March 18, 2015

When should the Twins call up Buxton, Sano, and Berrios?

Sano and Buxton

Putting an early end to all the "will they make the Opening Day roster?" questions, the Twins sent top prospects Byron Buxton, Miguel Sano, and Jose Berrios to the minor-league side of camp. All three players are expected to begin the season at Double-A, where they'll likely be joined by fellow top-15 prospects Jorge Polanco, Nick Burdi, and Max Kepler, so Chattanooga Lookouts fans should enjoy their first season as a Twins affiliate.

After years of hearing about their upside it's understandable that many fans are clamoring to see Buxton, Sano, and Berrios at Target Field as soon as possible, but a little more patience is needed. For one thing, none of them look ready for the majors. Buxton was limited to just 31 games last season due to significant injuries and didn't play very well when in the lineup. Sano missed the entire season following elbow surgery. Berrios has pitched all of 43 innings above Single-A.

There have certainly been instances in which the Twins have kept prospects in the minors too long and in fact 25-year-old Alex Meyer may be a current example, but Buxton, Sano, and Berrios don't fit the description. Buxton and Sano are 21 years old, Berrios turns 21 in May, and all three are on track to reach the majors at some point this season. Opening Day jobs would short-change their development and short-change the Twins' team control of three building block talents.

By waiting as little as a few weeks to promote a prospect to the majors the Twins gain an entire additional year of pre-free agency team control over that player. In other words, if Buxton were in the majors for Opening Day and stayed there for good he would become a free agent following the 2020 season. However, if the Twins waited to call up Buxton until May he would become a free agent following the 2021 season. For better or worse, service time is an important consideration.

Even if you think Buxton, Sano, and Berrios are ready to thrive in the majors--and there's little evidence that's the case--why would a team prefer one month of them at age 21 over an entire season of them at age 28? If the Chattanooga Lookouts are destroying the Southern League in June and the Twins still haven't moved their stud prospects up the ladder there will be plenty of reason to complain, but for now their patience is better for everyone involved.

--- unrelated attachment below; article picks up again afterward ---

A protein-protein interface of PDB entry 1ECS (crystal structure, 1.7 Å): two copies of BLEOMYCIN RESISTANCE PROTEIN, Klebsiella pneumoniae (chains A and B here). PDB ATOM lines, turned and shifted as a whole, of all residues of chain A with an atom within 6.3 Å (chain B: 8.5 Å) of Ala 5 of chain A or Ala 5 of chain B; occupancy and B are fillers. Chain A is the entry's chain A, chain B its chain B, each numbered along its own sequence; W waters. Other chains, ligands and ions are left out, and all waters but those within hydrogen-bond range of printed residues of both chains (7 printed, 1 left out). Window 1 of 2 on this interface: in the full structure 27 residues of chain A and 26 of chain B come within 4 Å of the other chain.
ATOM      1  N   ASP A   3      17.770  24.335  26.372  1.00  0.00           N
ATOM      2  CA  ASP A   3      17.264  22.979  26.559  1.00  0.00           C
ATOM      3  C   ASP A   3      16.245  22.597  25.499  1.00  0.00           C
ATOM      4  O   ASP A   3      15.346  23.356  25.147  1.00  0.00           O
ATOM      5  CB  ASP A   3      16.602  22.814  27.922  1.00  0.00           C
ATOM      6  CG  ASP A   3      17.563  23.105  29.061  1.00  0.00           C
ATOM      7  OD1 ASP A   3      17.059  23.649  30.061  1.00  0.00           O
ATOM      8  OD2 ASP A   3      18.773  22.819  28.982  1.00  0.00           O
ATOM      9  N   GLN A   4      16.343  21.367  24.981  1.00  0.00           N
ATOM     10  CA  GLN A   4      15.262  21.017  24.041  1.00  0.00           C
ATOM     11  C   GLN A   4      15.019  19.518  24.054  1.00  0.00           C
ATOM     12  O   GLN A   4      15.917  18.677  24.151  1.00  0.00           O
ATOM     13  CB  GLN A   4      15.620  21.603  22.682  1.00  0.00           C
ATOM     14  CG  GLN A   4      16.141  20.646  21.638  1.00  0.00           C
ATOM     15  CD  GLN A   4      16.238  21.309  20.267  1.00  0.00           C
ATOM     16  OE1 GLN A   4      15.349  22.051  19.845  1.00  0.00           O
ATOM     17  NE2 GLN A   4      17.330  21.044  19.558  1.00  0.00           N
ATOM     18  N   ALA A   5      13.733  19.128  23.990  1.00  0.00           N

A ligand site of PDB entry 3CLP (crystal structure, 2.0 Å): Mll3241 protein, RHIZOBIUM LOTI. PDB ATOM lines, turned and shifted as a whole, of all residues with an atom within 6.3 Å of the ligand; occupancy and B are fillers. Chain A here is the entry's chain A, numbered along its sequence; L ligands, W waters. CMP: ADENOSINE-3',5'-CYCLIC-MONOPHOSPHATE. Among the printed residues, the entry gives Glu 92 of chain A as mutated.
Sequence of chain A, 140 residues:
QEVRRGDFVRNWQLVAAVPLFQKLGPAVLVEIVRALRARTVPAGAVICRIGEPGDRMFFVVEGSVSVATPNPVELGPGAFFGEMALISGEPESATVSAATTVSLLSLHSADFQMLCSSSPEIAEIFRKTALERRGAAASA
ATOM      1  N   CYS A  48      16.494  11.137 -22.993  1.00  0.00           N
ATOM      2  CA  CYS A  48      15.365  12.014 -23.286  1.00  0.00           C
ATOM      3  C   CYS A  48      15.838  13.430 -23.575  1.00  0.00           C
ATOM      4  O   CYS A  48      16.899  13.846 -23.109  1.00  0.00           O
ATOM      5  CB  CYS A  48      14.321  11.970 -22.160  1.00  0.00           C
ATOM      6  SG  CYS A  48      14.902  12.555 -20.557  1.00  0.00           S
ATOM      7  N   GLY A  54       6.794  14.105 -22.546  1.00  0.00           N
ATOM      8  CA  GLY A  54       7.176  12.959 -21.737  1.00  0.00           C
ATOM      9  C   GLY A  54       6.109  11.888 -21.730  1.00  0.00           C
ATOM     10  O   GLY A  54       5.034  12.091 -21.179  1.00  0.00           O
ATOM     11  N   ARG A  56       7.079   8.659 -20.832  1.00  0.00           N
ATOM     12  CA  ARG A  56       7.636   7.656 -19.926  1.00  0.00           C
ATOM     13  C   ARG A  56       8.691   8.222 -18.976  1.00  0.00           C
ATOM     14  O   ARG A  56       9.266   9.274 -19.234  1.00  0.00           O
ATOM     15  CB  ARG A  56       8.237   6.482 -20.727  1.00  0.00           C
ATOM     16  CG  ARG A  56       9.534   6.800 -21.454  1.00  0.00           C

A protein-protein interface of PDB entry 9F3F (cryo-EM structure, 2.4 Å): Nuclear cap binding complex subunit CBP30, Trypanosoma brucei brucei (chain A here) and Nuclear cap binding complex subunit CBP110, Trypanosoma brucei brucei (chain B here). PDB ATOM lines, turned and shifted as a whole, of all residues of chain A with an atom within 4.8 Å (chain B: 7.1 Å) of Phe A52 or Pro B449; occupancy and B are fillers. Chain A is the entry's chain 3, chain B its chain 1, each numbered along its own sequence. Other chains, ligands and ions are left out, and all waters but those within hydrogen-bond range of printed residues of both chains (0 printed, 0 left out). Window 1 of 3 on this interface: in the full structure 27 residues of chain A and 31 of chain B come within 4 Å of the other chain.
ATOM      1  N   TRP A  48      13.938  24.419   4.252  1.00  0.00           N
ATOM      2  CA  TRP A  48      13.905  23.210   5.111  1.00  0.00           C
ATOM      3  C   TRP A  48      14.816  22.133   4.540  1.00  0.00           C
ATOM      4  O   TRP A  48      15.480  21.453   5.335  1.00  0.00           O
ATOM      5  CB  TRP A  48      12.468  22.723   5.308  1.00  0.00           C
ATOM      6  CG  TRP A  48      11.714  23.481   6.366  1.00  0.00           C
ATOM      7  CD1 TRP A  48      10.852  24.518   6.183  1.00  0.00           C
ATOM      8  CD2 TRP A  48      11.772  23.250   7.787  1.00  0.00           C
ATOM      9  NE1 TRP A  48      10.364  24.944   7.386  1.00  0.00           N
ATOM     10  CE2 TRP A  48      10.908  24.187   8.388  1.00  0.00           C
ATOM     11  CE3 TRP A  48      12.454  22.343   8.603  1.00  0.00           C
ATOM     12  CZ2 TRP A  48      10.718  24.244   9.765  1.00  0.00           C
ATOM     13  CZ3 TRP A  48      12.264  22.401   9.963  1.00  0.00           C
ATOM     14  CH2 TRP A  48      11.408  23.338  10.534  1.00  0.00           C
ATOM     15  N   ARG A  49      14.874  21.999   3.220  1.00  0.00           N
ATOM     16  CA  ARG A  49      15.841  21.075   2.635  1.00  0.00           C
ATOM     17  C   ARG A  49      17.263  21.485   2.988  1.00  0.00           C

In the meantime the Twins need to evaluate whether Trevor Plouffe is part of their future plans, either at third base if Sano is forced to shift down the defensive spectrum or at another position. And if he's not, then his first-half performance will help determine if he's able to fetch something via trade or looks more like an offseason non-tender candidate. Similarly, the Twins need to figure out whether Aaron Hicks is a lost cause and could let him keep center field warm for Buxton.

Berrios is somewhat different in that the pitcher keeping his rotation spot warm is likely Tommy Milone or Mike Pelfrey, neither of whom have any real upside, but Meyer is still likely ahead of Berrios on the call-up list by virtue of being four years older with 160 more Double-A and Triple-A innings. Plus, it's a mere 14-hour drive from Minneapolis to Chattanooga and after watching the Twins' future on one field you can stop by the International Towing and Recovery Hall of Fame.

This week's blog content is sponsored by the Minnesota Corn Growers Association, which is hosting a Twins season ticket giveaway contest on their website,


  1. The problem with the whole “service time” discussion is that teams are always so eager to lock up young talent into multiyear contracts. Rays did it with Longoria, Angels did it with Trouts, etc. So, this is a moot point. Heck , the Twins are already talking with Dozier and he’s under team control for 4 more years!

    Comment by Tom — March 18, 2015 @ 10:07 am

  2. Doesn’t mean that the service-time-related calculations are not real or are not a factor. If you’re running the team, why not keep the team in a better bargaining position up until the signing of a contract extension that may or may not happen?